remote.js

document.addEventListener("DOMContentLoaded", function() {
  var socket  = io.connect();
  var top = false;
  var right = false;
  var left = false;
  var bottom = false;
  var rotateLeft = false;
  var rotateRight = false;

  var topButton  = document.getElementById('top');
  var leftButton  = document.getElementById('left');
  var rightButton  = document.getElementById('right');
  var bottomButton  = document.getElementById('bottom');
  var rotateLeftButton  = document.getElementById('rotateLeft');
  var rotateRightButton  = document.getElementById('rotateRight');

  topButton.onmousedown = function(e){ top = true; };
  topButton.onmouseup = function(e){ top = false; };

  leftButton.onmousedown = function(e){ left = true; };
  leftButton.onmouseup = function(e){ left = false; };

  rightButton.onmousedown = function(e){ right = true; };
  rightButton.onmouseup = function(e){ right = false; };

  bottomButton.onmousedown = function(e){ bottom = true; };
  bottomButton.onmouseup = function(e){ bottom = false; };

  rotateLeftButton.onmousedown = function(e){ rotateLeft = true; };
  rotateLeftButton.onmouseup = function(e){ rotateLeft = false; };

  rotateRightButton.onmousedown = function(e){ rotateRight = true; };
  rotateRightButton.onmouseup = function(e){ rotateRight = false; };

    function mainLoop() {
        if ( top ) {
          socket.emit('move', 'top');
        }
        if ( left ) {
        socket.emit('move', 'left');
        }
        if ( right ) {
            socket.emit('move', 'right');
        }
        if ( bottom ) {
          socket.emit('move', 'bottom');
        }
        if ( rotateLeft ) {
          socket.emit('move', 'rLeft');
        }
        if ( rotateRight ) {
          socket.emit('move', 'rRight');
        }
       setTimeout(mainLoop, 25);
    }
    mainLoop();
 });

Then in the car page or index.html, car.js is used for positioning of the car, while script.js is used to move the car.

car.js

let car = document.querySelector('.car');
let moveBy = 10;
        
let midx = Math.floor(window.innerWidth / 2);
let midy = Math.floor(window.innerHeight / 2);

window.addEventListener('load', () => {
    car.style.position = 'absolute';
    car.style.left = 0;
    car.style.top = 0;
    car.style.left = parseInt(car.style.left) + midx + 'px';
    car.style.top = parseInt(car.style.top) + midy + 'px';

    myGameArea.start();
});


var myGameArea = {
    canvas : document.createElement("canvas"),
    start : function() {
        this.canvas.width = window.innerWidth;
        this.canvas.height = window.innerHeight;
		this.canvas.id="demo";
        this.context = this.canvas.getContext("2d");
        document.body.insertBefore(this.canvas, document.body.childNodes[0]);
    }
}

deg = 0;

script.js

$(function () {    
    var socket = io();
    socket.on('move', function(data){
        switch (data) {
            case 'left':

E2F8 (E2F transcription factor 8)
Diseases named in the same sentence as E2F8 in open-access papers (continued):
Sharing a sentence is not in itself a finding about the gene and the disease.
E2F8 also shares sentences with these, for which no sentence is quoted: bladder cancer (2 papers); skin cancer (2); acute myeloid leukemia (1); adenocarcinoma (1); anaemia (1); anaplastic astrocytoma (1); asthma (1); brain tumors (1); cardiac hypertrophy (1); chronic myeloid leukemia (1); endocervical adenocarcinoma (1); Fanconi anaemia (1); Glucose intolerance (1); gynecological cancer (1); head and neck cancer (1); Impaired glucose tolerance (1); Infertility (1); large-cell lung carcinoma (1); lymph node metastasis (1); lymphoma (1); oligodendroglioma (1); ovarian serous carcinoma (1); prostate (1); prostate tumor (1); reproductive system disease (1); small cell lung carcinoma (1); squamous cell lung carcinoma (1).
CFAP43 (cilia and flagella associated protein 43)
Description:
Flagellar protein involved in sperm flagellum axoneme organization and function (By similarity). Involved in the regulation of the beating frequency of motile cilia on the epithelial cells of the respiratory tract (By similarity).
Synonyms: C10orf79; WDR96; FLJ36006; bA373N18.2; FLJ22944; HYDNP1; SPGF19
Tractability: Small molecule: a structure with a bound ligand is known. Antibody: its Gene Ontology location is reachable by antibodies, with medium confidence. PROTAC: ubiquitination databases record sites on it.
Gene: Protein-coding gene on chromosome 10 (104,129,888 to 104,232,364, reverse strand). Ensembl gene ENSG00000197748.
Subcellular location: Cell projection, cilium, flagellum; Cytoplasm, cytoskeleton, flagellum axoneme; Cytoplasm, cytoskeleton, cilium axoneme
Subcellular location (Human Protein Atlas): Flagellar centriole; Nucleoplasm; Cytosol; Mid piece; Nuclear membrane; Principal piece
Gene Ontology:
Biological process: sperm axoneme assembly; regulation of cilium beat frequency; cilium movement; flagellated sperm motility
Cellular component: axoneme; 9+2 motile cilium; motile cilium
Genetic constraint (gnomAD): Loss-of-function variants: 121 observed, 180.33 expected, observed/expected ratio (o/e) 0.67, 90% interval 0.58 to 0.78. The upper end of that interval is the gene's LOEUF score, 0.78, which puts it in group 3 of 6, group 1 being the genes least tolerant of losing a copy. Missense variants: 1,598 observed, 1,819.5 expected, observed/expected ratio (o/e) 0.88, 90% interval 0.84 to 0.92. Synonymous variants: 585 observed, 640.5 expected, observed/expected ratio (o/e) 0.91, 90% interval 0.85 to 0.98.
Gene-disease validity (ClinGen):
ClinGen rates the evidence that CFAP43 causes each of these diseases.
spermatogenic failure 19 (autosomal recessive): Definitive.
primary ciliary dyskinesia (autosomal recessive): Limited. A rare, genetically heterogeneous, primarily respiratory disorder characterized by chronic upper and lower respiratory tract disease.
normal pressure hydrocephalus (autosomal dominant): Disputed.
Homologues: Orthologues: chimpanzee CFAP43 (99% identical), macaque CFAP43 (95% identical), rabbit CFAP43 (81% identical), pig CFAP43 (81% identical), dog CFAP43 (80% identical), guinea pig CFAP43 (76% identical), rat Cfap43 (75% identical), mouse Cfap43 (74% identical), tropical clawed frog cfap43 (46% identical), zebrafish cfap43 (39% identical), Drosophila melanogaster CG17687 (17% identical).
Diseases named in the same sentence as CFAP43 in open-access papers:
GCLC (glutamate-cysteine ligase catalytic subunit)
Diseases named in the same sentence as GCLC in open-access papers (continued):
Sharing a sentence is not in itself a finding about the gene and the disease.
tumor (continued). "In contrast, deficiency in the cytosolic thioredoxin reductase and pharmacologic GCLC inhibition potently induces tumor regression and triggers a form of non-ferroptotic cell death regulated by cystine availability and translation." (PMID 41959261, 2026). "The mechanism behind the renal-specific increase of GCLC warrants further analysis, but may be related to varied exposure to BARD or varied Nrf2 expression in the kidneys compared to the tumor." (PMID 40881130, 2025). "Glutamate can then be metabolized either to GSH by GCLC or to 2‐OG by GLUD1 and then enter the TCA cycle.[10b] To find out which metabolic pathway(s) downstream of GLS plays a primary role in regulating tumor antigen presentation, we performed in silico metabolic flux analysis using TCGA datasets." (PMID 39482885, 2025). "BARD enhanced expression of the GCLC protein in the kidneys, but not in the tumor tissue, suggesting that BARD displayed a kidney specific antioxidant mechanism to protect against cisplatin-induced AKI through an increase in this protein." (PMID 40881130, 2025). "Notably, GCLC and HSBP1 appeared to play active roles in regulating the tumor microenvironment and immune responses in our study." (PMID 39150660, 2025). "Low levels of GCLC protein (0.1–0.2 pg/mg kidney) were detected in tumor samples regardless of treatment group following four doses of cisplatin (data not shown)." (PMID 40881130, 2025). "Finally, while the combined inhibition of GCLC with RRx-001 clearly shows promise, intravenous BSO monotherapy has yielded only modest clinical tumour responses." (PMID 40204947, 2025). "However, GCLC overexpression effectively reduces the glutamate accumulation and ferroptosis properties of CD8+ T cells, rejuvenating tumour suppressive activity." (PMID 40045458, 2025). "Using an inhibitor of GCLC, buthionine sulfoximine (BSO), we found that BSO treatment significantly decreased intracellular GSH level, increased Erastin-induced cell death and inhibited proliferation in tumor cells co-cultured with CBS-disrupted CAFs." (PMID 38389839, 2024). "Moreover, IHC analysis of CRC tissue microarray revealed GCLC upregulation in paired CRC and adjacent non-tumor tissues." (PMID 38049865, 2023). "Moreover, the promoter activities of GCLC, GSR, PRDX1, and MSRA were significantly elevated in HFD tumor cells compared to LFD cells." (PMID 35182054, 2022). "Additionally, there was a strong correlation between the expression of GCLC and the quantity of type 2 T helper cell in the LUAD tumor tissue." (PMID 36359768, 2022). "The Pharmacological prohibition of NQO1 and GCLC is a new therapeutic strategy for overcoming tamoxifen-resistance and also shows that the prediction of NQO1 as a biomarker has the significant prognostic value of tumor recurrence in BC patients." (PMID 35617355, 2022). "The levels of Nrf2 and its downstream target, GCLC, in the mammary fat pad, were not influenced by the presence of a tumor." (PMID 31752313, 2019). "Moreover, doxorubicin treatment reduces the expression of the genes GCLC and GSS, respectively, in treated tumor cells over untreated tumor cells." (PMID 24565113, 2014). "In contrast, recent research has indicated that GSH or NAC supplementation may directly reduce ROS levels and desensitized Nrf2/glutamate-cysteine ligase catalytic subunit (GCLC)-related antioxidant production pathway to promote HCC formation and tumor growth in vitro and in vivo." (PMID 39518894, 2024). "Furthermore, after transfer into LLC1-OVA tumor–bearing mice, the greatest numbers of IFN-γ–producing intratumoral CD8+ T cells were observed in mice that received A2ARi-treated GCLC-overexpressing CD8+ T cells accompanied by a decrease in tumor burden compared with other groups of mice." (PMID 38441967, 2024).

car.style.left = parseInt(car.style.left) - moveBy + 'px';
                break;
            case 'right':
                car.style.left = parseInt(car.style.left) + moveBy + 'px';
                break;
            case 'top':
                car.style.top = parseInt(car.style.top) - moveBy + 'px';
                break;
            case 'bottom':
                car.style.top = parseInt(car.style.top) + moveBy + 'px';
                break;
            case 'rLeft':
                deg -= 5;
                car.style.webkitTransform = 'rotate('+deg+'deg)'; 
                car.style.mozTransform    = 'rotate('+deg+'deg)'; 
                car.style.msTransform     = 'rotate('+deg+'deg)'; 
                car.style.oTransform      = 'rotate('+deg+'deg)'; 
                car.style.transform       = 'rotate('+deg+'deg)'; 
                break;
            case 'rRight':
                deg += 5;
                car.style.webkitTransform = 'rotate('+deg+'deg)'; 
                car.style.mozTransform    = 'rotate('+deg+'deg)'; 
                car.style.msTransform     = 'rotate('+deg+'deg)'; 
                car.style.oTransform      = 'rotate('+deg+'deg)'; 
                car.style.transform       = 'rotate('+deg+'deg)'; 
                break;
        }
    });
});

Here we listen for the socket, and once it is received, based upon the data, we steer the car using JavaScript.

Then, some CSS files for the stylings.

car.css

body{
    margin: 0;
}

canvas {
    border:1px solid #d3d3d3;
    background:url('background.jpg');
    margin: 0;
    padding: 0;
}

.the-car{
    width: 45px;
    height: 80px;
}

remote.css

.container{
    width: 100%;
    /* height: 100vh; */
    display: flex;
    justify-content: center;
    align-items: center;
}

.remote-box{
    border: 2px solid rgb(135, 140, 140);
    background-color: rgba(146, 145, 145, 0.342);
    border-radius: 10px;
    text-align: center;
}

.outer-cover{
    background-color: rgb(173, 211, 206);
    padding: 10px;
    display: flex;
    width: 25px;
    justify-content: center;
    align-items: center;
    border-radius: 50%;
    cursor: pointer;
    margin: 0 auto;
}
.outer-cover:hover{
    background-color: rgb(134, 160, 156);
}

.top-box{
    margin: 0px 0px 20px 0px;
}

.middle-box{
    padding: 10px;
    display: flex;
    justify-content: space-between;
    align-items: center;
    min-width: 150px;
}

.bottom-box{
    margin: 20px 0px 20px 0px;
}

This is what my final file directory looked like.

And as for the icons and images, anything can be used or it is available in my GitHub, along with all the code.

For running the GitHub code from above link, firstly install Node.js and then,

> git clone https://github.com/awanshrestha/car-simulation-socket.git
> cd car-simulation-socket
> npm install
> node server.js
  1. Open http://localhost:3000 on your browser to see the car.
  2. The remote will be at http://localhost:3000/remote

And for the final product we would have our car and the remote.

The Car
The Remote

So, how is it? An socket.io project which is not an another chat application.